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Database of Abstracts of Reviews of Effects (DARE): Quality-assessed Reviews [Internet]. York (UK): Centre for Reviews and Dissemination (UK); 1995-.

Database of Abstracts of Reviews of Effects (DARE): Quality-assessed Reviews [Internet].

Graduated driver licensing: review of evaluation results since 2002

JT Shope.

Review published: 2007.

CRD summary

This review concluded that graduated driver licensing resulted in a reduction in accidents involving young novice drivers. The review had methodological and reporting limitations, but the conclusions reflect the evidence presented and appear reliable. All the included studies came from the USA and Canada and the results may not be generalisable to countries with a higher minimum driving age.

Authors' objectives

To evaluate recent evidence on the effectiveness of graduated driver licensing for novice drivers.


PubMed, ProQuest, Google Scholar, PsycINFO, the Cochrane Library, ERIC, Web of Science and the library collection of the University of Michigan Transportation Research Institute were searched. Search terms were reported. Additional studies were obtained from published updates of graduated driver licensing evaluation activity and by contact with experts in the field.

Study selection

Studies were eligible for the review if they evaluated graduated driver licensing and contained post-graduated driver licensing driving outcome or impact data. Participants in included studies were novice drivers aged between 14 and 20. Most studies reported on changes in frequency of crashes (normally including fatal and/or severe crashes) involving this group, using a time series or pre/post design. Some studies used data for older drivers as a control.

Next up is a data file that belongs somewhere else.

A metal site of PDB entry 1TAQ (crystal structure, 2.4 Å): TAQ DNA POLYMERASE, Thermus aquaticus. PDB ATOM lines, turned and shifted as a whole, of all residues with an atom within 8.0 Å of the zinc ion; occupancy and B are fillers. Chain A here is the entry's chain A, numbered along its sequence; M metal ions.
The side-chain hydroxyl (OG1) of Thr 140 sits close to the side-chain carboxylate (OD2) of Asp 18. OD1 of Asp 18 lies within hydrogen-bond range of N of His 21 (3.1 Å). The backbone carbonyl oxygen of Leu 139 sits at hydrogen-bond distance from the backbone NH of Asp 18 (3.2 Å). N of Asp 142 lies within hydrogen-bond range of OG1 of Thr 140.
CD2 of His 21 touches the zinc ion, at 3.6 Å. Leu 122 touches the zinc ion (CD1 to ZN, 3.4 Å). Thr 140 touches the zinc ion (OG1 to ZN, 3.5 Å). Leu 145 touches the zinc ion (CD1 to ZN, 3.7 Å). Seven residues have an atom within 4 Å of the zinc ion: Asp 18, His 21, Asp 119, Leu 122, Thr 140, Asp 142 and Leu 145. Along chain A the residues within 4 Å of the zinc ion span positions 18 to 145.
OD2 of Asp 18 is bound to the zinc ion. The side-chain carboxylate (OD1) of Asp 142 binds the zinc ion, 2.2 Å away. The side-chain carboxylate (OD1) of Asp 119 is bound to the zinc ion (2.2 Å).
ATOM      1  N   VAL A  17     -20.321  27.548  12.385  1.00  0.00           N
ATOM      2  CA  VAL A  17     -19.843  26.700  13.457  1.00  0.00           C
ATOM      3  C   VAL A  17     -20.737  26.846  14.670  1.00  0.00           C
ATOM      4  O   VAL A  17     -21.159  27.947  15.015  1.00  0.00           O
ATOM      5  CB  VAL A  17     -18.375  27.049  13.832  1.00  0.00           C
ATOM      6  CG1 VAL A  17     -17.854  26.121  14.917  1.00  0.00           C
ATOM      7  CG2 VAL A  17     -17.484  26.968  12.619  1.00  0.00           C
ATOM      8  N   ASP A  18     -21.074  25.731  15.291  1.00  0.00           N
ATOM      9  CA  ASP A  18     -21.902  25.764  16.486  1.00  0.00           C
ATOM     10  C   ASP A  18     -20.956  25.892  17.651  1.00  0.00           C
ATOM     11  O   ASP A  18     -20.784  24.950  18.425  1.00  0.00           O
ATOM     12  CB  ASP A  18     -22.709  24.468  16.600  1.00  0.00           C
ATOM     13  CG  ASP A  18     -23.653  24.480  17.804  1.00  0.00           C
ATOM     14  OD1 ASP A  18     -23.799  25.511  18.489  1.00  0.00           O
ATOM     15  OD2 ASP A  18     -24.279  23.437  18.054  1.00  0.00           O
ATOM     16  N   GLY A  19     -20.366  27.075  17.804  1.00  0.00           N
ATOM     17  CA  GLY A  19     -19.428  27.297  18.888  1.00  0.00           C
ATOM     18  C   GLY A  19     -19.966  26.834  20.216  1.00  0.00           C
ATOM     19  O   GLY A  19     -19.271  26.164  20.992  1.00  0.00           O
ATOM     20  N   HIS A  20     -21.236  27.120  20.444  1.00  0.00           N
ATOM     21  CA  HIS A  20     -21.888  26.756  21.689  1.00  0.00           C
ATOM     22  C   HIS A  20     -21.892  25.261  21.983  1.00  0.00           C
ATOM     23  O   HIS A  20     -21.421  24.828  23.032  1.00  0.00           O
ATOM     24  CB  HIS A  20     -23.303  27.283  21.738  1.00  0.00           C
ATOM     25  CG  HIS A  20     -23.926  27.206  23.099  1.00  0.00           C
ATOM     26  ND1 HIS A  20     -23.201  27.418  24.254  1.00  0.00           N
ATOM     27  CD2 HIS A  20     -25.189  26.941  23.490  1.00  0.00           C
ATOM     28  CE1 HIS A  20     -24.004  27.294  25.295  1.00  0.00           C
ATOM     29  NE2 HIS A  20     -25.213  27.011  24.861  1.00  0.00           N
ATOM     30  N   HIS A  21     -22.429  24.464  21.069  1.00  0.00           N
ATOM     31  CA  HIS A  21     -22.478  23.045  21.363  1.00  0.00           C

All the studies evaluated graduated driver licensing systems in the USA (individual states or the country as a whole) or Canada. Details of graduated driver licensing interventions varied between states. Time periods for pre/post comparisons ranged from one to seven years after introduction of graduated driver licensing. All the studies of the USA as a whole used the FARS (Fatality Analysis Reporting System) database with or without other data sources.

The author did not state how the studies were selected for the review, or how many reviewers performed the selection.

Assessment of study quality

The author did not state that validity was assessed.

Data extraction

The author did not state how data were extracted for the review, or how many reviewers performed the data extraction.

Methods of synthesis

Studies were combined in a narrative synthesis, studies of individual states being treated separately from those of the USA as a whole. Differences between studies were discussed in the text and others were evident from tables.

Results of the review

Twenty-one studies of graduated driver licensing in individual states (including five in California) and six nationwide studies of the USA were included.

Most studies in individual states reported that introduction of graduated driver licensing was associated with reductions in crashes of between 19% and 39%. Reported reductions for 16-year-olds ranged from 5% to 73%.